When asked what other things they thought were keys to a successful software implementation, one person said, “First, make sure the organization is forward thinking and will commit the resources required to making things better. And second, and probably more importantly, make sure you have an effective IT department, because nowadays we rely so heavily on that group to not only help us understand the landscape better, but also to effectively implement all of the apps and solutions that we’re trying to leverage to make our programs better.” That sentiment was echoed by nearly everyone else in the room.

New NDE Technologies

Our conversation transitioned to the adoption of new NDE technologies and the effect they were having on everybody’s integrity programs. Participants shared some promising experiences with remotely operated robotics, drones, and advanced NDE techniques, emphasizing their value in detecting defects and assessing equipment integrity. One individual shared that “at one of our plants we’d done numerous AET inspections over the years, but now with phased array, we’re finding wet H2S cracking we’ve never seen before, forcing us to do a lot of emergency-type shutdowns to look at vessels.” He added that “it’s also forced us to look at our FFS protocols and maybe reconsider whether we’re evaluating some of these things that we’re seeing correctly, because some of it may be overly conservative.”

Another individual shared that they had realized significant value from transitioning from more of a quantity-type to more quality-type NDE, especially since they’re moving into doing API 581 RBI. He said, “We realize we’re having to pay more to get better quality NDE, but the net benefit of inspection interval extensions or a better understanding of our equipment has made it worth it. It’s not necessarily that we’ve been keeping up with the latest and greatest; we’ve just shifted from more general NDE to more focused, higher-quality NDE. One thing we’ve done to help demonstrate that success is, as we’ve changed our inspection strategies to incorporate these new NDE techniques, we’re doing a better job highlighting and documenting the things they’re finding that we wouldn’t have found using our old techniques. And to help justify the additional costs that come with the higher-quality NDE, we reviewed all of our pressure vessel incidents over the last 10 years (not including piping), and we said that if we only recognized 10% of the leaks we’ve had in the last 10 years, it would pay for the project 100 times over.”

When asked about how they are keeping up with the latest advancements in NDE, several members of the group said they have individuals at each of their sites responsible for keeping up with new technologies. But that’s not enough. They agreed that “you have to keep these people active and engaged with one another through regular meetings, either monthly or quarterly, where they come together to talk about NDE stuff; what works, what doesn’t work, share some presentations, talk about the latest/greatest, conference discoveries; etc. You’ve got to stay plugged in and keep your people talking to one another.”

Sustainability of Integrity Programs

Maintaining sustainable mechanical integrity programs requires investment in training, succession planning, and building a strong organizational culture that supports the integrity function. Participants emphasized the importance of involving younger professionals in industry organizations and fostering knowledge sharing and collaboration across sites. “Get the younger inspectors and engineers involved with some of the industry organizations like API or ASNT early,” one person stated. “You want to give them different outlets to learn, and contribute, and connect with other like-minded professionals in the industry. This will help them stay engaged and hopefully prevent them from feeling disenfranchised,” he added.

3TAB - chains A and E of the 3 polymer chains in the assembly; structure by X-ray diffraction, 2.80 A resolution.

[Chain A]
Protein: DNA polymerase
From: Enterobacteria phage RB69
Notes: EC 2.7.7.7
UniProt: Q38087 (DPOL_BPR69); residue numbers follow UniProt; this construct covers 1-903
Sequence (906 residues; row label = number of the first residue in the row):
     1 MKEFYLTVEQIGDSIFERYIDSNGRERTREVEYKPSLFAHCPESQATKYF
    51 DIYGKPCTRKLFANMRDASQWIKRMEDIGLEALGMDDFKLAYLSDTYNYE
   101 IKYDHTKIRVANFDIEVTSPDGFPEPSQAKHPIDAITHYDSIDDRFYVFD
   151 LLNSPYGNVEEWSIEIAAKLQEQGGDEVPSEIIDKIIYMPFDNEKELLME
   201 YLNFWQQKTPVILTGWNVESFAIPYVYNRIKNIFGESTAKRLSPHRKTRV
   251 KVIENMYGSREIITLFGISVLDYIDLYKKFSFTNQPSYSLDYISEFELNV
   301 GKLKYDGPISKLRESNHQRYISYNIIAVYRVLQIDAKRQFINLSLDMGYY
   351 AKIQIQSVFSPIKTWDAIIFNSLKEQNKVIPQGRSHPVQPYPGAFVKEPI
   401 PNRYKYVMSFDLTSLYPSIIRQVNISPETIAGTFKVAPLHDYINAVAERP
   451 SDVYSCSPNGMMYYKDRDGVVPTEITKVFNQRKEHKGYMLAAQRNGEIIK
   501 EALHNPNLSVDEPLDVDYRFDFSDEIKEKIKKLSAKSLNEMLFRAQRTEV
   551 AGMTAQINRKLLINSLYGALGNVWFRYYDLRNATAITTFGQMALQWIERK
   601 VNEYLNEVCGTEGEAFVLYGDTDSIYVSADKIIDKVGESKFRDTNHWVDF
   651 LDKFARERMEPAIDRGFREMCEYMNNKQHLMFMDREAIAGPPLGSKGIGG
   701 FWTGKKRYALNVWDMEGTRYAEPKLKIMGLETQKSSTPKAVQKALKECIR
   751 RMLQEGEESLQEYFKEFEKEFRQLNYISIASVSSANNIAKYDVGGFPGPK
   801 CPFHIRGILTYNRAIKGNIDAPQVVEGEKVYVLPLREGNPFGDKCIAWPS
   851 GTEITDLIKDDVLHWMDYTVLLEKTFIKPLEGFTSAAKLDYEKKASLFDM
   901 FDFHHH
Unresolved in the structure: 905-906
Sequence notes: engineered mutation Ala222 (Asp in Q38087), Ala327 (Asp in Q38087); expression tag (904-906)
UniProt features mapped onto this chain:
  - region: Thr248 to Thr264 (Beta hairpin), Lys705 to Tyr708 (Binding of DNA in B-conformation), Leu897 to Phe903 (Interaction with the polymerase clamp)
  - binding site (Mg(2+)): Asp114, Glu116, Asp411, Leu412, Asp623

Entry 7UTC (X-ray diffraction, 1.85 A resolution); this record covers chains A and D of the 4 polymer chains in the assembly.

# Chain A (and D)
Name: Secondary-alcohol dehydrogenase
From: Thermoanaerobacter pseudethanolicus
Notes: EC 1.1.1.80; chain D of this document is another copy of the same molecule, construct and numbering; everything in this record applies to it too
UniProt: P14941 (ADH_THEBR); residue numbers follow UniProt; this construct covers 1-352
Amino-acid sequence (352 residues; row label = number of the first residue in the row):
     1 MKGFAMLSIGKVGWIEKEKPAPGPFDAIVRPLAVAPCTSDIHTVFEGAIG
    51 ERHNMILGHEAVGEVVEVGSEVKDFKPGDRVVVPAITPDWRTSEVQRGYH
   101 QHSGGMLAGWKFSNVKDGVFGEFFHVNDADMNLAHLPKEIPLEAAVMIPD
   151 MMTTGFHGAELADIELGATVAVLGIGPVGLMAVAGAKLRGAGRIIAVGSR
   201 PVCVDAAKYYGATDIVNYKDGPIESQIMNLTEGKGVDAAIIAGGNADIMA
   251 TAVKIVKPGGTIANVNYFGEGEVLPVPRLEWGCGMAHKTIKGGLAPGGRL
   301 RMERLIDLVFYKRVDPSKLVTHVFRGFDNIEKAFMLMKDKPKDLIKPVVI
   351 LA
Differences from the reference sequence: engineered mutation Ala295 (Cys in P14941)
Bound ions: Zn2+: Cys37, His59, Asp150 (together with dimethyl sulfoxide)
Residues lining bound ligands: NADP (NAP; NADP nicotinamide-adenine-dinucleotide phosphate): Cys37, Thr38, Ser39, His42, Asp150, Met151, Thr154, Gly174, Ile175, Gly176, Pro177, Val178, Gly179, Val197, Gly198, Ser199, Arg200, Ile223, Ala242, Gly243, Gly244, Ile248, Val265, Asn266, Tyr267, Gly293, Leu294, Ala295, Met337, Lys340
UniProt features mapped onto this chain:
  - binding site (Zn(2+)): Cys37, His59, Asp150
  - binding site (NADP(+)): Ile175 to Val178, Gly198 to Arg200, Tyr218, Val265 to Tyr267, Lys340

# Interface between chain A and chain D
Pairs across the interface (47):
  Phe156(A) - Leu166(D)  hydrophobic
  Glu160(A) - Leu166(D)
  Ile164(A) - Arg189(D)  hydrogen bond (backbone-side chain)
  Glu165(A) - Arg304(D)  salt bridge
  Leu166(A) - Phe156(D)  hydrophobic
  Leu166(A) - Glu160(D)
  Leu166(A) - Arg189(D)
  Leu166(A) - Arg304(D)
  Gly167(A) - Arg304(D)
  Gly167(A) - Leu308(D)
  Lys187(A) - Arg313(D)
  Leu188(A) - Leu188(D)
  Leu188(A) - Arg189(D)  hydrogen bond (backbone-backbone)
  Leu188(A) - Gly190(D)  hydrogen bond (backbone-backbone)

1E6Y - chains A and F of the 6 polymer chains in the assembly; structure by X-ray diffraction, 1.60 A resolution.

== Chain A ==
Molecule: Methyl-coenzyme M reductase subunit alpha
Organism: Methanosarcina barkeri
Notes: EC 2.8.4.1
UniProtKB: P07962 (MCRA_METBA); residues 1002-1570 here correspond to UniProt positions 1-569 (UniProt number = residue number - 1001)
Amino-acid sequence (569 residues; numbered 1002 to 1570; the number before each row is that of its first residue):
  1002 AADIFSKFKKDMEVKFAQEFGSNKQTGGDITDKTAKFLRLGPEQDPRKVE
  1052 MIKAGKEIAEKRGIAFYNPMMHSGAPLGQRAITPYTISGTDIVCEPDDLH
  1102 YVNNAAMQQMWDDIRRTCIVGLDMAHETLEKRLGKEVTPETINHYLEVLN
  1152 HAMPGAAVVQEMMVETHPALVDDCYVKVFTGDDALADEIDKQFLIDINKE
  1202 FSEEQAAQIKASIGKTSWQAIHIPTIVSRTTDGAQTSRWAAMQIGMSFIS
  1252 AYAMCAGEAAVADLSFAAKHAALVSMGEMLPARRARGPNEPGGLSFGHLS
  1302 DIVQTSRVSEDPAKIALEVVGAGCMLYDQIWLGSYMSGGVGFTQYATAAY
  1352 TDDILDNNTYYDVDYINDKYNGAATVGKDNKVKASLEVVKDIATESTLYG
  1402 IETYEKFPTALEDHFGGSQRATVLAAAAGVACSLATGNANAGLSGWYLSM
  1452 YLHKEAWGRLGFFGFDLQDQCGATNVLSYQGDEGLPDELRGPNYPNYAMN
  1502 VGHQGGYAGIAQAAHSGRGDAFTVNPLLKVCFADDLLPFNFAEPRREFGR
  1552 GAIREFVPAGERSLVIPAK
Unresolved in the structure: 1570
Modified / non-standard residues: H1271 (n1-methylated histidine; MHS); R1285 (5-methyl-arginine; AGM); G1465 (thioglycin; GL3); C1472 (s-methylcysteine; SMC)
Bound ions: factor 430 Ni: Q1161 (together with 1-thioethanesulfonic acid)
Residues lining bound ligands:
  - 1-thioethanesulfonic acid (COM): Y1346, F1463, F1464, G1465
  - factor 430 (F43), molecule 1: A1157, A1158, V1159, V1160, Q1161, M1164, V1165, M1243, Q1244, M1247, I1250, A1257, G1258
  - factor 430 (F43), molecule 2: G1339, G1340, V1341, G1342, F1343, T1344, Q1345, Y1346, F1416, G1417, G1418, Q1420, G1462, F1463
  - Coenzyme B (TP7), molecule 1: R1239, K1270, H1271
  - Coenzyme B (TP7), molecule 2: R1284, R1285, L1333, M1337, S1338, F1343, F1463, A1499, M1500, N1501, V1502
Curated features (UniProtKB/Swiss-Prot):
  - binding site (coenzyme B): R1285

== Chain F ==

Another participant shared that they do mechanical integrity audits at all of their sites, where they go in there for a week and review the equipment records, looking at every part of the site’s mechanical integrity program to see whether or not it’s meeting the organization’s standards. For the last year and a half, they’ve tried to identify some young engineers who’ve taken ownership at their site to take with them to help audit the other plants. He believes this exercise is extremely beneficial for their young engineers, as they make connections and take that knowledge back to their site, but it also helps them develop a deeper knowledge of what the organization wants out of their MI program. “I think that’s been a great exercise for us to build a bench for our organization and make our integrity programs more sustainable,” he said. 

One individual stated that to ensure your integrity programs are sustainable, “you have to make sure more people know what is really going on, including operations.” He shared that “one of the things we’ve been putting together, emphasizing, and almost requiring, are cross-functional teams that meet every month and they look at our integrity program from an operations standpoint, from an inspection standpoint, and from a maintenance and reliability standpoint. They look at what happened and what we found over the last month, whether it be an operational upset or inspection finding, and they work through these issues together.”


This MOTM discussion highlighted the complex interplay between software advancements, NDE technologies, and effective change management strategies in shaping fixed equipment reliability and mechanical integrity programs. By leveraging data and analytics, adopting new technologies, and fostering a culture of collaboration and continuous improvement, organizations can enhance the effectiveness and sustainability of their integrity programs in the long run.

Inspectioneering and Pinnacle would like to thank all of the participants for sharing their insights and experiences. We sincerely appreciate your participation in these discussions and your dedication to educating and advancing the Inspectioneering community.